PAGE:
rainbowSome of the greatest characters in British fiction and entertainment have amused us with their downbeat attitude to life. Where would Winnie the Pooh be without that miserable donkey Eeyore to cast a gloomy perspective on things? How could anyone forget sitcom “One Foot in the Grave’s” catchphrase, “I don’t believe it!” from curmudgeonly Victor Meldrew whenever something goes wrong? Would Christmas be the same without the inimitable Ebeneezer Scrooge whose name we gladly label scroungers, penny pinchers and/or haters of the festive season with? In short we love miserable characters in our books, comedies and children’s stories.

In real life however, misery is anything but amusing. When things are at rock bottom, it’s often our default setting. Not because this is naturally how we are meant to be though. We’ve become conditioned to moan and complain about our lot in life.

Social media only serves to offer us a platform for this. Haven’t you heard what he did/she said? Isn’t the government an unmitigated bunch of expletives? I have had the mother and father of all terrible days, etc, etc. We revel in gossip, in scandal, in disgracing others and in how dreadful our lives are.

A few years ago, everyone was talking about “The Secret” – a feel good book by Rhonda Byrne. Many who have heard about bits of the book or the film have decided it was all about positive thinking. Some have tried this. Then they have given up because life just continues to give them the fluffy lollipop and not the perfectly calorie free chocolate bar.

Okay – well here’s the thing: positive thinking is not enough. That’s right – being happy and staying in the flow of life is not just about positive thinking. Every one of us has been conditioned with a thousand different messages at least from when we were very young. Messages like: ‘you’re stupid’; ‘you’re not good enough’, ‘why can’t you be like other people?’ The messages were both erroneous and given to us by people who didn’t believe in themselves. Give children this kind of feedback either through words or actions and a parent/carer or teacher sets in motion a deeply damaging hypnosis which lasts a lifetime.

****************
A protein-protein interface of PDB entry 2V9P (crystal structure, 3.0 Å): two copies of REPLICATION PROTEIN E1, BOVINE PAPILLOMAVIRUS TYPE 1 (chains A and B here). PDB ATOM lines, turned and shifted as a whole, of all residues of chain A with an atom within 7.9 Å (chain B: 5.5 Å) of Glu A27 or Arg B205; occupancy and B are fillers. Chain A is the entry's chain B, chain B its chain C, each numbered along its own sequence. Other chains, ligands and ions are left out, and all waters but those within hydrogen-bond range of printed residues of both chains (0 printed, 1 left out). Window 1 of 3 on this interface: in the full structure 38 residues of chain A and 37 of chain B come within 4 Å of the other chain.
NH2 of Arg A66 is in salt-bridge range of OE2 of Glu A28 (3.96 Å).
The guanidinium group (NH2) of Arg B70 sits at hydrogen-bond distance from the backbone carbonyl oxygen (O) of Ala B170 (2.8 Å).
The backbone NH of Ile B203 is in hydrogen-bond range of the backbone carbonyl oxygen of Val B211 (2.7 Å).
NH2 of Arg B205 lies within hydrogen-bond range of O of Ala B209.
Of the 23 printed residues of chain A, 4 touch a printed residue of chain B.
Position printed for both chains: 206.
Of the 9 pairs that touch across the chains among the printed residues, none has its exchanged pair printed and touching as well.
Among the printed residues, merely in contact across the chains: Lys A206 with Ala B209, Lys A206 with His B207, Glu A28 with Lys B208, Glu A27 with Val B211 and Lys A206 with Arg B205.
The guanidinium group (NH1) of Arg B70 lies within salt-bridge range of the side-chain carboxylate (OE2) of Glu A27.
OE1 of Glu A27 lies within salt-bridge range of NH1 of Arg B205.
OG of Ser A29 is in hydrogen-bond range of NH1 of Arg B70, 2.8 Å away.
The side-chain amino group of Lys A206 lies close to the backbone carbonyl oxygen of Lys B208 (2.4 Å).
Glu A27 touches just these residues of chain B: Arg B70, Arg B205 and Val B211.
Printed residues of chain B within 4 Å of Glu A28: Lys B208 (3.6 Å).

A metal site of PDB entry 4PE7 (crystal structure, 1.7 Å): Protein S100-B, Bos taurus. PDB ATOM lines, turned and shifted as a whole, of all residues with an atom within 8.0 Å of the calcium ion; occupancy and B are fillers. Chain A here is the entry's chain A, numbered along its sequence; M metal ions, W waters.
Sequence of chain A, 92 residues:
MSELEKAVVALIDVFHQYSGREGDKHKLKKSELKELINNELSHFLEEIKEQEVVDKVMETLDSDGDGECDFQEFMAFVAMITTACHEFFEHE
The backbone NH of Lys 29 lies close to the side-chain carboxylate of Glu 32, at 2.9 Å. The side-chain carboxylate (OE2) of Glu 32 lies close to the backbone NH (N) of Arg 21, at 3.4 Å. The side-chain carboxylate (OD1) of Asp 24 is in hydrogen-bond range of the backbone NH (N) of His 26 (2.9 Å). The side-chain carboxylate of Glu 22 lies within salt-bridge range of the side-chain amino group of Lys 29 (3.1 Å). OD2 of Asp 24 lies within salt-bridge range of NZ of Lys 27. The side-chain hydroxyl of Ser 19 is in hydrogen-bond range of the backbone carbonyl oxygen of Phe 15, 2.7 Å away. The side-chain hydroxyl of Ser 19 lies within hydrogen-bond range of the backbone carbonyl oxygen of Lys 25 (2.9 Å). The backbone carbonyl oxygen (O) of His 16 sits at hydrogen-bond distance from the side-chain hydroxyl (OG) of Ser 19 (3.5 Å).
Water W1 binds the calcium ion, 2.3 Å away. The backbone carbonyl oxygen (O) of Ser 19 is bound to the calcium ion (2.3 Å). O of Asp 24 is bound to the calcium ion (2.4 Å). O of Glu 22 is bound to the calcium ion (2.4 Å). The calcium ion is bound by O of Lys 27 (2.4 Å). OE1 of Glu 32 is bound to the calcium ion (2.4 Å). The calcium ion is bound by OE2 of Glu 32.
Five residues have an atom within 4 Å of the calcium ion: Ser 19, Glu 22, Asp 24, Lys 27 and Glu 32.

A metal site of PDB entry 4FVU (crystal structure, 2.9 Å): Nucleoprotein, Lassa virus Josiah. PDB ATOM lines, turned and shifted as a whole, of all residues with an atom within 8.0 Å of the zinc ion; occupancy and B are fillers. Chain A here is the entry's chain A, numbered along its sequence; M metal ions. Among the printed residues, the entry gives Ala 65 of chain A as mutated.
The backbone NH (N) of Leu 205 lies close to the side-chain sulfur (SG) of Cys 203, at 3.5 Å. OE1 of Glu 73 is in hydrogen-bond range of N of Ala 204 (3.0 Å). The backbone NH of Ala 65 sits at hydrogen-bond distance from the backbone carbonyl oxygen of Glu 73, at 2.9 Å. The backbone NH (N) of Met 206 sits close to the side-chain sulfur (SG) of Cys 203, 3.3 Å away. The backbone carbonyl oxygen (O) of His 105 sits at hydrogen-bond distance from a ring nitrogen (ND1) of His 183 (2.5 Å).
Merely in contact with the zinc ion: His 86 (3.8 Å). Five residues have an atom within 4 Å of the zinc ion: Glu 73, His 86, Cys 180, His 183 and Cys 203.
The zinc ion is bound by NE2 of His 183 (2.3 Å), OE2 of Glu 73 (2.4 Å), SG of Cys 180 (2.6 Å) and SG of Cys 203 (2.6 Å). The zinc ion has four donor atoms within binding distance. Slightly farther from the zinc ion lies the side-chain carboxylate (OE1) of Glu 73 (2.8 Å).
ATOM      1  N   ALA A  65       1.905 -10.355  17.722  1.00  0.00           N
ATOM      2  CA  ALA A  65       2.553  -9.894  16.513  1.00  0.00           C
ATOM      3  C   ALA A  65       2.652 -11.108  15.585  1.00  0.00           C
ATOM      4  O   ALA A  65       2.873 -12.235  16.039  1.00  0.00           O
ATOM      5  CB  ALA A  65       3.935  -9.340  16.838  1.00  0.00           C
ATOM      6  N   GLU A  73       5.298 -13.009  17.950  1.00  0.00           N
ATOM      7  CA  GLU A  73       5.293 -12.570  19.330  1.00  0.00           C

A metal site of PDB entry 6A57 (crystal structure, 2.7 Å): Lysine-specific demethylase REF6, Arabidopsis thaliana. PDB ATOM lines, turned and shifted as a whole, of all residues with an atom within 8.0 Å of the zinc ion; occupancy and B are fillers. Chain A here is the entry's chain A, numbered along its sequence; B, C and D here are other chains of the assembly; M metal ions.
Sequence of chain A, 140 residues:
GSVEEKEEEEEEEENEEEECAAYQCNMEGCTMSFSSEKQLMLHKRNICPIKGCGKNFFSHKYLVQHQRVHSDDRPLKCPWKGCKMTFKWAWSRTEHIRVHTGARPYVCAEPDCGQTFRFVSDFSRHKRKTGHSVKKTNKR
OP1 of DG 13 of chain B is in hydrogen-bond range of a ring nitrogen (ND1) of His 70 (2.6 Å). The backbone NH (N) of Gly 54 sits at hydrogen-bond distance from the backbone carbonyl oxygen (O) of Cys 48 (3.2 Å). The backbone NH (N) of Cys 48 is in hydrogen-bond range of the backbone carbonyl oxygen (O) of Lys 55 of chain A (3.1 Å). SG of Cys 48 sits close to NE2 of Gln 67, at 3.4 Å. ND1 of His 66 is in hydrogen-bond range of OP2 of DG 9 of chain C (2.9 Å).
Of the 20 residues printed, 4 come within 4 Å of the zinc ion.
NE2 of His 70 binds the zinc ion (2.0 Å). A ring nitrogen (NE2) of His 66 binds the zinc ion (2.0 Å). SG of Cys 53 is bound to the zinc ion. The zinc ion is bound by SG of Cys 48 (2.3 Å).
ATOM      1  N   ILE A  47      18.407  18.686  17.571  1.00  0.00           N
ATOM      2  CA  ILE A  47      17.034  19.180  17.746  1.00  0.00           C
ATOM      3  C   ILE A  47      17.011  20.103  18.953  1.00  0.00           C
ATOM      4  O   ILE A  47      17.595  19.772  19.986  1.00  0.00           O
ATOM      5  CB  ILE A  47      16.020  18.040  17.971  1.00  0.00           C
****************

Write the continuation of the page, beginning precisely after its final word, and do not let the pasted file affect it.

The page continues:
So thinking alone isn’t quite enough to get rid of our old subliminal programming. This is why we see people doing really well – getting their dream job, finding a great partner or winning a fortune and then hitting rock bottom again after a few months. They just don’t believe they deserve to be happy. And no matter how much you “think” positively, if you have a limiting belief, it will keep holding you back.

It takes a lot of time to change your life and conquer inner demons, and it can take lots and lots of honesty – something many people are too scared to face – but it’s worth it. It also takes a different slant than analysing, thinking or wishing.

So if you really want to improve your life and create it rather than being its victim, you owe it to yourself to ditch the misery fest and become more upbeat. In short, it’s not about thinking at all – it’s about feeling.

When you wake up in the morning – do you start the day feeling angry, stressed or depressed at the rain? You think it’s a rubbish day because of your arthritis, the job you hate, or the weather. In fact you are feeling in response to the health/work/anxiety or climate. It’s often hard for us to discern between our thoughts and feelings. Very often, we give credence to a situation believing we have thought something when in fact we are responding to it – feeling it and without any rationale to hold us back.

Every day is in fact a new opportunity – a chance to be an optimist instead of an Eeyore – a chance to stop the ill thought before it overwhelms you and to replace it with a desired feeling.